Refreshed CCPA Procurement and Compliance Guide for Your IT and Telecoms Agreements
On January 1, 2020, fireworks rang out in California, but they weren’t celebrating the New Year or New Decade. California residents were rejoicing at the California Consumer Privacy Act taking effect, while businesses were recoiling at the same.
The California Consumer Privacy Act (CCPA) is a 2018 law that gives California residents information about and control over use of their personal information by businesses operating in California. California residents benefit from the CCPA while businesses bear the burden. The burden on business was lightened in 2019 by various amendments to the CCPA, while California residents’ notice, access, opt-out, deletion and non-discrimination benefits remained largely unchanged.
The CCPA remains a work in progress. Instead of speculating on what may come from the Attorney General and courts in 2020 and beyond, let’s see what changed in 2019, how those changes impact businesses that purchase IT and telecoms services, and review and expand upon how your IT and telecoms contracts can reduce your risks.
CCPA Basics Refresher
The CCPA applies generally to all large businesses operating in California. (To find out if your business is subject to the CCPA, please see the Beginner’s High-Level Guide to the CCPA). It specifies California residents’ rights to notice of the collection of their personal information (PI), and their rights to access, delete, and prevent a business from selling or sharing that information. Businesses’ obligations under the CCPA facilitate these rights. The obligations are complex with numerous specific exceptions and depend heavily on lengthy and often unclear definitions.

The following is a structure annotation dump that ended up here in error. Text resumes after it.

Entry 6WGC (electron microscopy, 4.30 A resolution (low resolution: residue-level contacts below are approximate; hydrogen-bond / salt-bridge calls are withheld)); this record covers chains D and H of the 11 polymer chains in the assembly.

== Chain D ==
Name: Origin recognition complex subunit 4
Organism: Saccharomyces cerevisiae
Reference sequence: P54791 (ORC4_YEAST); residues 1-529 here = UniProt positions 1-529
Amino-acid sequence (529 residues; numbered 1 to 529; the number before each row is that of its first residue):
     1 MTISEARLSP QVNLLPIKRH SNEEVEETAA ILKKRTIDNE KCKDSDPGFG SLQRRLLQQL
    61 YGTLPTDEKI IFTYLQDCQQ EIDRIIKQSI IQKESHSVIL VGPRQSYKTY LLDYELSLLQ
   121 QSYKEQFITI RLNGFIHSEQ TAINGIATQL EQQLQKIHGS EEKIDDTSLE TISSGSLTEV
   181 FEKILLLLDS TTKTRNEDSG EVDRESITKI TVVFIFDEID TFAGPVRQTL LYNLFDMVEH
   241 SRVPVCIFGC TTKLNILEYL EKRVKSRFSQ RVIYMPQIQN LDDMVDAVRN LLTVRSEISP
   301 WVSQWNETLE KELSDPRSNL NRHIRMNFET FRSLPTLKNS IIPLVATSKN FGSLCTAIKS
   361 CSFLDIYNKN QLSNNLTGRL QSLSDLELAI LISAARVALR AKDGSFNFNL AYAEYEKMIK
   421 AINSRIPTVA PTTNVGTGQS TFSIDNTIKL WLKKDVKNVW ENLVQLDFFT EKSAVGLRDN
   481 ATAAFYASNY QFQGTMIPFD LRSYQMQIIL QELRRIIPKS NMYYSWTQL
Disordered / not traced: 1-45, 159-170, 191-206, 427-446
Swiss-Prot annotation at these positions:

At a high level, a business must:
- Notice of Collection – Inform consumers, at or before collecting their PI, of the categories of personal information to be collected and the purposes for which it is being used. A business may not collect other categories of PI until it has notified the consumer. A consumer need not make a request; it is simply entitled to this notice.
- Right to Know – If a consumer submits a “verifiable” request, disclose specific pieces of PI collected, the categories of PI it collected or sold (which includes sharing for money or valuable consideration), the purposes for which such PI is used, and the categories of third parties to which it sold the consumer’s PI within 45 days.
- Right to Delete – If a consumer submits a “verifiable” request, delete and direct any service providers to delete the consumer’s PI within 45 days, unless the information is necessary for the business to perform certain functions.
- Do Not Sell – Notify the consumer in advance that it sells their PI so the consumer can opt-out of the sale (see Notice of Collection). Once a consumer opts-out, not sell their PI until it receives express consent from the consumer.
- Non-discrimination – Not discriminate against consumers that opt-out of sale of their PI.